The Layers

May 26, 2006 at 7:05 pm Leave a comment

Stanley Kunitz

Listen

I have walked through many lives,
some of them my own,
and I am not who I was,
though some principle of being
abides, from which I struggle
not to stray.
When I look behind,
as I am compelled to look
before I can gather strenth
to proceed on my journey,
I see the milestones dwindling
toward the horizon
and the slow fires trailing
from the abandoned camp-sites,
over which scavenger angels
wheel on heavy wings.
Oh, I have made myself a tribe
out of my true affections,
and my tribe is scattered!
How shall the heart be reconciled
to its feast of losses?
In a rising wind
the manic dust of my friends,
those who fell along the way,
bitterly stings my face.
Yet I turn, I turn,
exulting somewhat,
with my will intact to go
wherever I need to go,
and every stone on the road
precious to me.
In my darkest night,
when the moon was covered
and I roamed through wreckage,
a nimbus-clouded voice
directed me:
"Live in the layers,
not on the litter."
Though I lack the art
to decipher it,
no doubt the next chapter
in my book of transformations
is already written.
I am not done with my changes.

Say what you will about Kunitz, he is the possessor of a truly exceptional ear. He has the fastidious and hypnotic ability to pick the precise words ("scavenger angels", "nimbus-clouded voice") that will both enhance the image and round out the sound. He is also, as this poem makes apparent, a proficient phrase maker – capable of delivering lines that are as radiant and as perfect as tiny gems set in a larger ornament. The repetition, of "I turn, I turn", for instance, or the delightful comeback of that second line ("some of them mine"), or that glorious question placed strategically in the very centre of the poem ("How shall the heart be reconciled / To its feast of losses?").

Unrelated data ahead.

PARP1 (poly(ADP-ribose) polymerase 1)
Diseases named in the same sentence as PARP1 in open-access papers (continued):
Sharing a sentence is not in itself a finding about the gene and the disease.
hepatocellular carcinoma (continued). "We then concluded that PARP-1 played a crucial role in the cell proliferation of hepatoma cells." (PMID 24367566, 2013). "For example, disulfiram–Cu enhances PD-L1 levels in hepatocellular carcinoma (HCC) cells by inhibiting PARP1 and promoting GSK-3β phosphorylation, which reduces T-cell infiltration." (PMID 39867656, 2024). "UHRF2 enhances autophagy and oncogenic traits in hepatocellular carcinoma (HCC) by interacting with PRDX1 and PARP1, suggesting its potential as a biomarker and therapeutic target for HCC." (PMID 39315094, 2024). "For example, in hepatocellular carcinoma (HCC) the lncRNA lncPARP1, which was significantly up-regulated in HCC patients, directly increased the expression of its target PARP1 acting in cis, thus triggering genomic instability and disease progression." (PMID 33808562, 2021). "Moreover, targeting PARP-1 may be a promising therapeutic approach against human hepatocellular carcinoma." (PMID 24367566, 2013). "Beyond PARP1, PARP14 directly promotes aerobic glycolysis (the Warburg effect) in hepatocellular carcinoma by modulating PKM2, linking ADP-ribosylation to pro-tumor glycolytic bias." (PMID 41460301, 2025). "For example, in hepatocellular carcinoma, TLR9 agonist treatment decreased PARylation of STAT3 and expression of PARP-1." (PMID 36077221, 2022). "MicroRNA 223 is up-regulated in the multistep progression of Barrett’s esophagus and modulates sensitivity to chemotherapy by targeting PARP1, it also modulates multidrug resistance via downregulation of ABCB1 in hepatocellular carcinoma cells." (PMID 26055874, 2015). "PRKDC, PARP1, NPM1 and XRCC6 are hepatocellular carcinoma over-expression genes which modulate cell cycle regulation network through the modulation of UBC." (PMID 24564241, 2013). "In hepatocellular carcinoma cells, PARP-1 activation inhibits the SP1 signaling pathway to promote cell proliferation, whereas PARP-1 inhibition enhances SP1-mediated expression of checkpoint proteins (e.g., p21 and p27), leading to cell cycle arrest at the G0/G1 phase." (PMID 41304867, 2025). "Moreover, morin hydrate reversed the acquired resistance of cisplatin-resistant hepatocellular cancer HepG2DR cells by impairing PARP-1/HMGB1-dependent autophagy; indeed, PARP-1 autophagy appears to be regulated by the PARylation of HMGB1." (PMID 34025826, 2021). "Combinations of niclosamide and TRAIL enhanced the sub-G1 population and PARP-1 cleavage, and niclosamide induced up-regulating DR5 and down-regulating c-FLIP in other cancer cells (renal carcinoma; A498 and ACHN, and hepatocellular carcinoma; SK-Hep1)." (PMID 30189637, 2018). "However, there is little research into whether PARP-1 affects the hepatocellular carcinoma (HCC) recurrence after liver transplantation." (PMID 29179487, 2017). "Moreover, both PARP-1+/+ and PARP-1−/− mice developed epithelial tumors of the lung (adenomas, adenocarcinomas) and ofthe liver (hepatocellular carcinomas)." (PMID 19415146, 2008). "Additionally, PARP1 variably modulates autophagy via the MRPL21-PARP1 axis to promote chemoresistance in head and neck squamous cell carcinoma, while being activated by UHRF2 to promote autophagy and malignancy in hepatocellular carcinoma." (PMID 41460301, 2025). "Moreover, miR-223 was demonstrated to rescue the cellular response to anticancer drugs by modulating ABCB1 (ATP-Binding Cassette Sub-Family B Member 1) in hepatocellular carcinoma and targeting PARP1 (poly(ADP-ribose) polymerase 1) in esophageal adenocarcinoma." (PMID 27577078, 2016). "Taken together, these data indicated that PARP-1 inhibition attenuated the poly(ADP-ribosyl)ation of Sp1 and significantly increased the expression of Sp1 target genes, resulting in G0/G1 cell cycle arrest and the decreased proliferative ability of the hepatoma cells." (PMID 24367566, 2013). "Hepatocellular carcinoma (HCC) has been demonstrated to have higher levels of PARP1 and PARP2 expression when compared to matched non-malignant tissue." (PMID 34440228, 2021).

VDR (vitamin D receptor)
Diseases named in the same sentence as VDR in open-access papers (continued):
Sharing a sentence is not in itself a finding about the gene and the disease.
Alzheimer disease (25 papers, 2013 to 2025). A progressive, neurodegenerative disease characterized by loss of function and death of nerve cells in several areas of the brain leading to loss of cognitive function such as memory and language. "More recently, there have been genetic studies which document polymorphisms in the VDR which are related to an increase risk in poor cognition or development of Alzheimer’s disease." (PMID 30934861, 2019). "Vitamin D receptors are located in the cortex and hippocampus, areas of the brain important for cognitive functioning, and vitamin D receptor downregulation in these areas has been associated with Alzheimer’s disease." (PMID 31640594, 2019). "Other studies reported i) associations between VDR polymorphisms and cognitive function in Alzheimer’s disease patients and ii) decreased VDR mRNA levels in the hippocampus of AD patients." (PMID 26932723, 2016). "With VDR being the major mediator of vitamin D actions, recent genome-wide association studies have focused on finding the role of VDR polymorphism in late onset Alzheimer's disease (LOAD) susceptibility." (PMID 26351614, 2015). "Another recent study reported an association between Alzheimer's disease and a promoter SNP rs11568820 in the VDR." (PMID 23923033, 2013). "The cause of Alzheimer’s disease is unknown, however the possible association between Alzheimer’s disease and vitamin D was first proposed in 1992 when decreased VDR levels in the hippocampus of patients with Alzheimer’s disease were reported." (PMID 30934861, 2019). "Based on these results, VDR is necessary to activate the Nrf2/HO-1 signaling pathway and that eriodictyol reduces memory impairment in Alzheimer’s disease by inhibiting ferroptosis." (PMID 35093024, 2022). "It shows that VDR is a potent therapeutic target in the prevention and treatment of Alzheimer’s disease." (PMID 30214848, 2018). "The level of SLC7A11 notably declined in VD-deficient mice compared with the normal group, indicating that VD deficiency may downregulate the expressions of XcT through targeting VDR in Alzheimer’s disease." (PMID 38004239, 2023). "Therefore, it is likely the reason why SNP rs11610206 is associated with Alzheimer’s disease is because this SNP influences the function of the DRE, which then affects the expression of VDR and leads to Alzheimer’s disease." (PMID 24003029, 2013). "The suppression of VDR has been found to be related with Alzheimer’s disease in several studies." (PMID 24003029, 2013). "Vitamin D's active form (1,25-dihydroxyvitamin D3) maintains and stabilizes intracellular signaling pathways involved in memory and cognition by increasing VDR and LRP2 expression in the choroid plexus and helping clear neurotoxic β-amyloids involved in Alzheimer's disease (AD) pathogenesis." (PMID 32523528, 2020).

If there is one difficulty I have with Kunitz, it's that his poetry tends to get too fussy for my taste, too overwrought. That, fortunately, does not happen here – this poem has the true simplicity of the spoken voice, as practically all of Kunitz's better poems do. It is a lovely poem, a joy to read aloud, and a fitting tribute to one of our oldest and most venerable bards, a man who lived through many, many changes, and now, at the age of 100, is finally done.

Stanley Kunitz died last week (May 14th). My post on his death can be found here. Some biographical information can be found here. See another fine poem by Kunitz on Minstrels

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Entry filed under: English, Falstaff, Stanley Kunitz. Tags: .

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